Thirteen months after Antonin Scalia passed away, and two months after President Donald Trump chose Neil Gorsuch to fill the vacant Supreme Court seat, confirmation hearings are set to begin today for the conservative Colorado judge.
What could get in his way, though, is a letter sent to the Senate Judiciary Committee by one of Gorsuch’s former students who claims he made remarks about how women take jobs at law firms only to immediately have families and depart, intentionally abusing the system of maternity leave.
Posted on Sunday by the National Women’s Law Center, Jennifer Sisk’s letter says when Gorsuch was a University of Colorado Law School professor, he singled out women as manipulating firms by having children.
“He asked the class to raise their hands if they knew of a female who had used a company to get maternity benefits and then left right after having a baby.
No more than a small handful of students [raised their hands]. At that point, Judge Gorsuch became more animated saying, ‘C’mon guys.’ He then announced that all our hands should be raised because ‘many’ women used their company for maternity benefits then leave the company.”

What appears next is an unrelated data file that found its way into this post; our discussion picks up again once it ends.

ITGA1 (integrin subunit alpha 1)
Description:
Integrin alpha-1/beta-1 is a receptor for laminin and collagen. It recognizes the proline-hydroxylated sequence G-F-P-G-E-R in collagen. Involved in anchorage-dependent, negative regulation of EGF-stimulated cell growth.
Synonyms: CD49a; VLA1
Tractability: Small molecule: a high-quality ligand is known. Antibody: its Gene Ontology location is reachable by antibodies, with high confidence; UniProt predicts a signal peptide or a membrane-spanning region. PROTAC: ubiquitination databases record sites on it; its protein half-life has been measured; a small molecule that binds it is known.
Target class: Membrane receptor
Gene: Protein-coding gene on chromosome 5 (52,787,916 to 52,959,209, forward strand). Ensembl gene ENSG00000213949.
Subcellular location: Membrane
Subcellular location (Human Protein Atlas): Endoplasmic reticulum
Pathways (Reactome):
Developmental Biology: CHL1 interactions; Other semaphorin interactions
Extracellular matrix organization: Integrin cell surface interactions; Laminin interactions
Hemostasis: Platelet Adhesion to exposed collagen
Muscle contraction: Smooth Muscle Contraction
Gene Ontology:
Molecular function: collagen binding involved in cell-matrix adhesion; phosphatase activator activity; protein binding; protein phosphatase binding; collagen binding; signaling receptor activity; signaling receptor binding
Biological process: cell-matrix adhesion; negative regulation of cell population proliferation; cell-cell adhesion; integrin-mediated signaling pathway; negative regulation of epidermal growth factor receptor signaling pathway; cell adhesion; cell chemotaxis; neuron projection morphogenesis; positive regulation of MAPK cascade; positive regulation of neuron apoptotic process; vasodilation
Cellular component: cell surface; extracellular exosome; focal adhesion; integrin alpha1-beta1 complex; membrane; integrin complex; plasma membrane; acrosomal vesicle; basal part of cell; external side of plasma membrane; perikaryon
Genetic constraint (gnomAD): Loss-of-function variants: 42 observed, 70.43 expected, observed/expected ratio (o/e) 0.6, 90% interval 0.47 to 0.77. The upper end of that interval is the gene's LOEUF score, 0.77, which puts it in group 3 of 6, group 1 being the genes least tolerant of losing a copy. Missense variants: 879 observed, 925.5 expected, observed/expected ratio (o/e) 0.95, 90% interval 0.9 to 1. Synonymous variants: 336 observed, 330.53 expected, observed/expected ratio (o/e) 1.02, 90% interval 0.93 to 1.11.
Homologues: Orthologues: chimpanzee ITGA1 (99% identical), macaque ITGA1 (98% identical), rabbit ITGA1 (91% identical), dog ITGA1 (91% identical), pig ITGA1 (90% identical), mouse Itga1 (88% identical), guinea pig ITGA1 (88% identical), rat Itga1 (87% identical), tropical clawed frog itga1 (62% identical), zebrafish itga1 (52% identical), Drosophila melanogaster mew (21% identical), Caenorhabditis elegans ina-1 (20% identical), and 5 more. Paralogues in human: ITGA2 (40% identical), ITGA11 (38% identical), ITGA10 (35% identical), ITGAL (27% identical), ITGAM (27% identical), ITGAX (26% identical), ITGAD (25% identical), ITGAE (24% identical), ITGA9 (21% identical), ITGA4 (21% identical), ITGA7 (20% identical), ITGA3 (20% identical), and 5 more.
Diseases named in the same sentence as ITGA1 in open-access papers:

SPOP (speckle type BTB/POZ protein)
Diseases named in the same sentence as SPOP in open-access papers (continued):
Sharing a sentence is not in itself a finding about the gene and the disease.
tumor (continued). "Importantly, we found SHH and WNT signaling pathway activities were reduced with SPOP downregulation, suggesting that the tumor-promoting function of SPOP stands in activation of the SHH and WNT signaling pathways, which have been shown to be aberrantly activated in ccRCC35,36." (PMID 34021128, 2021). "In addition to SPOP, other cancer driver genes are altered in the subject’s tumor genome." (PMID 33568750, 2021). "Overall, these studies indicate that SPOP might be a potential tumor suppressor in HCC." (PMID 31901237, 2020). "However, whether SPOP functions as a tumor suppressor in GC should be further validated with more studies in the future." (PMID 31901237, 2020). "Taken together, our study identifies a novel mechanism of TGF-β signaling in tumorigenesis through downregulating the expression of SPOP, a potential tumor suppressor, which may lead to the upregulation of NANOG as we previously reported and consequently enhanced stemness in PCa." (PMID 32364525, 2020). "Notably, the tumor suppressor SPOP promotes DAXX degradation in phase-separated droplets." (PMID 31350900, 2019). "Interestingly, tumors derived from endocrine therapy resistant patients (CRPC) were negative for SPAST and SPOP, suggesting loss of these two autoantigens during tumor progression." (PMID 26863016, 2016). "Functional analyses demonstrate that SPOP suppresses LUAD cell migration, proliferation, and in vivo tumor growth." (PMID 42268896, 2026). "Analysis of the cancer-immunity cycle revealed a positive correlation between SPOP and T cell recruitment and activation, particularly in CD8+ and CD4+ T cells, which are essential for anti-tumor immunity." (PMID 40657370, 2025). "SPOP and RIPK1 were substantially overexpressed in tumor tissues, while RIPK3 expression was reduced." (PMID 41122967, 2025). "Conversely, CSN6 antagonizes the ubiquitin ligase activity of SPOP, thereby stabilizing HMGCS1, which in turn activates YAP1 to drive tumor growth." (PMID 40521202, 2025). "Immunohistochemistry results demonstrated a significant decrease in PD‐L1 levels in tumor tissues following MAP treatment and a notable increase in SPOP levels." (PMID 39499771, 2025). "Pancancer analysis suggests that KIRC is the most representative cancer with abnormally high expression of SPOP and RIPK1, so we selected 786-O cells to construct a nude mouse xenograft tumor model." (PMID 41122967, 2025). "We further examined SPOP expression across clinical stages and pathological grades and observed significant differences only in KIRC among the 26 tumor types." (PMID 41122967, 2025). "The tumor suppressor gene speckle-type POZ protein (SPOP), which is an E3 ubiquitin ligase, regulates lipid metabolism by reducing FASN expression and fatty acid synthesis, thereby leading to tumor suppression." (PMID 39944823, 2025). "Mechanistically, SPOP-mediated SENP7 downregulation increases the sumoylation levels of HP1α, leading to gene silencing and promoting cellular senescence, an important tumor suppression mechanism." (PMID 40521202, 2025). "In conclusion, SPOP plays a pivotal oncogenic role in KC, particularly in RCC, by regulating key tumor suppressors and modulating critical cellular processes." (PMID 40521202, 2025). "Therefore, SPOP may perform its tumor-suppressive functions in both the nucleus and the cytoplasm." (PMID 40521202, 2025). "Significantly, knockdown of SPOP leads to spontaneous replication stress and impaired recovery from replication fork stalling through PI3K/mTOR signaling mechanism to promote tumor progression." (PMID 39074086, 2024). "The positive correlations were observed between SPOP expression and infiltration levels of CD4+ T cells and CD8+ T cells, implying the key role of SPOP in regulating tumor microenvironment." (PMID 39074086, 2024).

Sisk also said Gorsuch accused women of being manipulative in interviews, and that employers had a right to obtain information about women’s pregnancies.
While it’s not specifically illegal to ask questions about family planning in interviews, according to the Equal Employment Opportunity Commission, it is illegal to make hiring decisions based on those answers.
Another student in the class wrote a letter to the committee, disagreeing with Sisk’s characterization of the discussion.
“Although Judge Gorsuch did discuss some of the topics mentioned in the letter, he did not do so in the manner described,” Will Hauptman wrote to the Senate Judiciary Committee. “I would remember—the statements would have greatly upset me.”
Sisk said she reported the comments to the university, which said it would follow up with Gorsuch at the end of the semester.
In a Facebook post in January, while recounting the story, Sisk called him still “better than the rest” of Trump’s potential choices.